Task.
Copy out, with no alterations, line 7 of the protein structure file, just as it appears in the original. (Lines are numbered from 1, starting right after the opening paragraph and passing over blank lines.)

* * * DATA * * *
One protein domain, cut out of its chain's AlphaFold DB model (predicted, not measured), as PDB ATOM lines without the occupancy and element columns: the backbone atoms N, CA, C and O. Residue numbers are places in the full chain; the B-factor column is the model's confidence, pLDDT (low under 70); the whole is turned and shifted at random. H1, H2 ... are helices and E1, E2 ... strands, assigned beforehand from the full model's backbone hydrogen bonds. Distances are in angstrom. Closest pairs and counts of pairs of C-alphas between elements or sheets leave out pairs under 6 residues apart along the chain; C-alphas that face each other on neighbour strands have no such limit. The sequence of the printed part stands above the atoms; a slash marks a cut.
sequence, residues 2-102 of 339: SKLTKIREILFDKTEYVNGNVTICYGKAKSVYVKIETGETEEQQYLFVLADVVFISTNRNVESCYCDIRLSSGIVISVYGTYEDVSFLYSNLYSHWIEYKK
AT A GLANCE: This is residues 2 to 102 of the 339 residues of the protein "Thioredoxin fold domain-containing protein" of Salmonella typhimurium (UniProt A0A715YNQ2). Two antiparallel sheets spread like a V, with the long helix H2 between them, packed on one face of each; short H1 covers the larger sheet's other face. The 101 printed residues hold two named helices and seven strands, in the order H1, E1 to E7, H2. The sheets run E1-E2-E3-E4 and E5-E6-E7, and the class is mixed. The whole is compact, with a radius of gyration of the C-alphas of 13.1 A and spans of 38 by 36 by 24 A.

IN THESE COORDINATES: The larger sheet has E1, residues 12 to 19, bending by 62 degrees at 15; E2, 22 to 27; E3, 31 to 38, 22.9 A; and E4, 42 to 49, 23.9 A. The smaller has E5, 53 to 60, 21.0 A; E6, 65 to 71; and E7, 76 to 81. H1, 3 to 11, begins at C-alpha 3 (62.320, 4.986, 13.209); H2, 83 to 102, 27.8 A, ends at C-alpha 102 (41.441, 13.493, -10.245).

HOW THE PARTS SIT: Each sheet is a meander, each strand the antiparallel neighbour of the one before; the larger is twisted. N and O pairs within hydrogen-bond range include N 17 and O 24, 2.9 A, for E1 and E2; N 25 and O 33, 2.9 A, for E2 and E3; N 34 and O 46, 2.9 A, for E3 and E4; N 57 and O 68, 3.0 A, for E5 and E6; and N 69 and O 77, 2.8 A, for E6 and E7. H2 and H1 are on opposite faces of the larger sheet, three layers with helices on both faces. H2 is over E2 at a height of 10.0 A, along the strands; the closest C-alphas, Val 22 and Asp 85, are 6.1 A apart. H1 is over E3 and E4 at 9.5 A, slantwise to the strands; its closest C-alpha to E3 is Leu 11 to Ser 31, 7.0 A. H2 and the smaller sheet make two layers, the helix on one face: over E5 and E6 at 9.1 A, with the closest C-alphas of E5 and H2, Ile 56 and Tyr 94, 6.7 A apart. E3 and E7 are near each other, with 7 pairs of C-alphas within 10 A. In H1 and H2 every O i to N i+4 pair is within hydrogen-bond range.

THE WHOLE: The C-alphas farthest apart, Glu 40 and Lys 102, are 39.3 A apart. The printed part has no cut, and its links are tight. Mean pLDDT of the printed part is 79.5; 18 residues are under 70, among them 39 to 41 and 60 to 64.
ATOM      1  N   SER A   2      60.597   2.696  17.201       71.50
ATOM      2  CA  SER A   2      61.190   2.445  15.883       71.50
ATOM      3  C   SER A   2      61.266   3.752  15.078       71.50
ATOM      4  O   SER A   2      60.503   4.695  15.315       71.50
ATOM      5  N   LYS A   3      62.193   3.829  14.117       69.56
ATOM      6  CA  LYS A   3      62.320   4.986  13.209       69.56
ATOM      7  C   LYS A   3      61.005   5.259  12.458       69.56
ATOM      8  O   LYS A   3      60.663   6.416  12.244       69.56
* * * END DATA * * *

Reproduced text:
ATOM      2  CA  SER A   2      61.190   2.445  15.883       71.50